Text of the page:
It is hard to disagree with any of Reed Hundt’s prescriptions. More government transparency, wider use of encryption, greater respect for the rule of law: these are all reasonable and badly needed steps that can help regain some of the trust—between citizens and the state but also between users and the tech industry—that has evaporated in the wake of Edward Snowden’s revelations.
But will this agenda suffice to shift the balance of power toward citizens—Hundt’s goal? I suspect not, thanks to one crucial transformation that is not addressed by his otherwise insightful essay: the growing commodification of our personal data and the emergence of full-blown, real-time markets around it.
The implicit assumption that underpins Hundt’s argument is that the personal data collected by Silicon Valley has value only in as much as it enables better advertising. For now, this is the case among giant companies such as Facebook and Google. However, this is clearly not so for many smaller players who are finding other, more creative uses for such data, from predicting traffic to assessing applicants for payday loans. Big players from other industries are waking up to these possibilities as well. Insurance companies and banks, for example, would love to obtain more data about their current and prospective customers for reasons that have to do with their core business—prediction of risk—rather than with their marketing and advertising activities. And Google, etc. may diversify into other data-intensive areas.
If users have incentive to sell their data, encryption won't help.
Where could these companies get the data? One possibility is to establish a direct relationship with their users—by offering them some data-intensive gadget or service—which is a complicated and expensive option. Another possibility is to purchase the data in bulk on the secondary market. Such data exchanges are currently dominated by giant firms such as Acxiom and Experian, but it is reasonable to expect that, with the rise of the “Internet of things” and the embedding of sensors and connectivity into previously “dumb” devices, we will see more data collected and more exchanged, without relying on a few big clearinghouses.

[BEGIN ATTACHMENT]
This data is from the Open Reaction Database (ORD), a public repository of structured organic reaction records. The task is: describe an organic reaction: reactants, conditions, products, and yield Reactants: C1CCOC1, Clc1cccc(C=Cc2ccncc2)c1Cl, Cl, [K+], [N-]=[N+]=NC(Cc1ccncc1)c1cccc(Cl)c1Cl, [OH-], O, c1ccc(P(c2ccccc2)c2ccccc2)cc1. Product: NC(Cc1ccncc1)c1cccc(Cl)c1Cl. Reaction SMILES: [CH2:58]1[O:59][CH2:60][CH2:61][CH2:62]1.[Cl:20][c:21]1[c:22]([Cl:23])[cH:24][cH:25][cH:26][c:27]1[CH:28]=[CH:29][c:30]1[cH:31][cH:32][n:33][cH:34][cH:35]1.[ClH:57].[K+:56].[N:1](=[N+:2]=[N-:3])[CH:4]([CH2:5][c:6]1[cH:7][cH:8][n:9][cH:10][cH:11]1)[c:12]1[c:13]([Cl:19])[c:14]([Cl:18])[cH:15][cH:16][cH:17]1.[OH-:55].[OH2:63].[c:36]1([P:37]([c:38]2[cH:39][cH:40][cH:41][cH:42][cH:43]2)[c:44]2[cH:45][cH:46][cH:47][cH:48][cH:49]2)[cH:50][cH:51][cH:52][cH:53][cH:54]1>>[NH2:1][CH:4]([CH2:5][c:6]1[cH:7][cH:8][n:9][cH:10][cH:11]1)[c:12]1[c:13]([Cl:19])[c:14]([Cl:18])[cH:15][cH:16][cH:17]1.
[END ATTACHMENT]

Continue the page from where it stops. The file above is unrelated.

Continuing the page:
There may soon come a day when we obtain many of our household objects for free and “pay” for their use with the data we generate. Several startups are at work on apps that enable secure capture and exchange of such data. There is some populist flair to their rhetoric, for they are essentially calling on users to stop letting Google and Facebook use their data to make a profit—and, instead, make a profit themselves by collecting and selling the data on their own.
How does this trend fit into Hundt’s argument? Alas, not very well. First, if individuals are incentivized to share their personal data, there is a good chance some of this data will be reassembled by the very government agencies we seek to regulate—only they would be purchasing it from the secondary market (with our tax money) rather than taking it directly from Google, Facebook, and their ilk. Second, if individuals are prepared to sell their data, it is not obvious how encryption tools would help. They surely could protect those who refuse to sell their data. But would these data refuseniks be in the majority? Third, I am not sure if the legal avenue Hundt proposes would be of much help regulating the use of purchased data. Given that purchased information is, in some sense, already “public,” can we really expect that intelligence and law enforcement agencies would not exploit it to its fullest potential?
I do think Hundt’s framework—examining how the distribution of information affects power—is the right framework for us to work with. But I also think the problem is not exhausted by the world of Google, Facebook, and advertising data. The liquidity and portability of data about all aspects of our everyday lives are increasing, raising new questions about the distribution of power not just between citizens, the state, and tech companies but also between citizens and the market. To grapple with these new challenges we will need to enrich our analysis by locating this debate not just in the domains of national security, law, and technology but also in that of economics.